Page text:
A new San Francisco General Hospital acute care building is currently under construction on the site and is planned to be opened in 2015. It will be the only hospital in San Francisco built with a base-isolated foundation, the latest technology for protecting buildings during seismic activity. Notable improvements include expanding the capacity of emergency department and increasing the number of beds as well as increasing the number of intensive care unit (ICU) beds and combining the previously separate surgical and medical units into one ICU.


  • 1850 San Francisco Granted a city Charter and creates a Board of Health; cholera strikes, temporary hospital set up.
  • 1857 City and County opens it first permanent hospital in the former North Beach schoolhouse at Stockton and Francisco streets.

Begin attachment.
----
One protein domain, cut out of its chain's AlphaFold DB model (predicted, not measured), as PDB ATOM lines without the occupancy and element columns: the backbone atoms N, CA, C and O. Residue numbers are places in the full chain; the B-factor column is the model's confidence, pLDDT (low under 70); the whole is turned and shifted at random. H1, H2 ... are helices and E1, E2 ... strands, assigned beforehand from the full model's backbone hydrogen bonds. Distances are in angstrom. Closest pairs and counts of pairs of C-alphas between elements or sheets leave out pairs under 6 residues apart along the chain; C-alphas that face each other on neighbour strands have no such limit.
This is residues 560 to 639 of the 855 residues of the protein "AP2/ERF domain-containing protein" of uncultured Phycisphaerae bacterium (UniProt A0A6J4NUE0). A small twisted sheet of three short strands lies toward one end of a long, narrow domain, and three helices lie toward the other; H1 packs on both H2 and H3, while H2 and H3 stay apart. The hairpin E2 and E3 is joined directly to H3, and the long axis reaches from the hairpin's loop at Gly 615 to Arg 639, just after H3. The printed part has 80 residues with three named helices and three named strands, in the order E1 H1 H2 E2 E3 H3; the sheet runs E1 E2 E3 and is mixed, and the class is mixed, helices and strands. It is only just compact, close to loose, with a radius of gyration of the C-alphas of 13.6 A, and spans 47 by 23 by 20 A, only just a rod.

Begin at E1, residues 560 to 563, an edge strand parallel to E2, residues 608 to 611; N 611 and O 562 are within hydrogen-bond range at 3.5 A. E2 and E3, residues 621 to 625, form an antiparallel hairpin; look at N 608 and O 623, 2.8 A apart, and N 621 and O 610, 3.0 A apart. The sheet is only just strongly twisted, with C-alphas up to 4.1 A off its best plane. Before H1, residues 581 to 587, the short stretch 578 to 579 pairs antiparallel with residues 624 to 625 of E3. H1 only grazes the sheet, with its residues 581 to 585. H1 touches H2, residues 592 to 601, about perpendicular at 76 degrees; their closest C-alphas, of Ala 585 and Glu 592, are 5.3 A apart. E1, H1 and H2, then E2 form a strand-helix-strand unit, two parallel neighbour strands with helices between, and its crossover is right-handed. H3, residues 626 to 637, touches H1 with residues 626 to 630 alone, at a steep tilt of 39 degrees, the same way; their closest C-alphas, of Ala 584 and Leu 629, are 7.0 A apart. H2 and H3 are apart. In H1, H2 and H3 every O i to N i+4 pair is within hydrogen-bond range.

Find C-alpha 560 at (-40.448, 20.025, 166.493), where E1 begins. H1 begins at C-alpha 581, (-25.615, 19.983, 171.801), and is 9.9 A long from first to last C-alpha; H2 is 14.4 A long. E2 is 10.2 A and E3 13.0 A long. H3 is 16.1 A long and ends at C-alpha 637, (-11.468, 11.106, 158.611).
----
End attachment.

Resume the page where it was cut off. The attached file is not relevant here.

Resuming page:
• 1864 "In the fall of 1864, Dr. Hugh Toland opened his new medical school, which in 1872 would become the University of California. The Medical School building was located on Stockton Street near Chestnut adjacent to the City and County Hospital...In 1865, Toland was granted permission to use the hospital for clinical instruction." (pg37[6]))
  • 1872 "On August 28, 1872, the New City-County Hospital on Potrero Street was was described as a two-story, wooden frame building with a brick foundation..."(pg43[7]))
  • 1873 Agreement allows City and County Hospital to serve as UC and Stanford medical schools' clinical facility.
  • 1906 "The Earthquake and Great Fire devastate the City in April 18, 1906... the Hospital with its wood frame structure anchored on the firm rock of Potrero Hill survived more or less intact, with minimal injury to inmates or staff." (pg60[8])
  • 1907 Long needed children's ward and contagious pavilion open.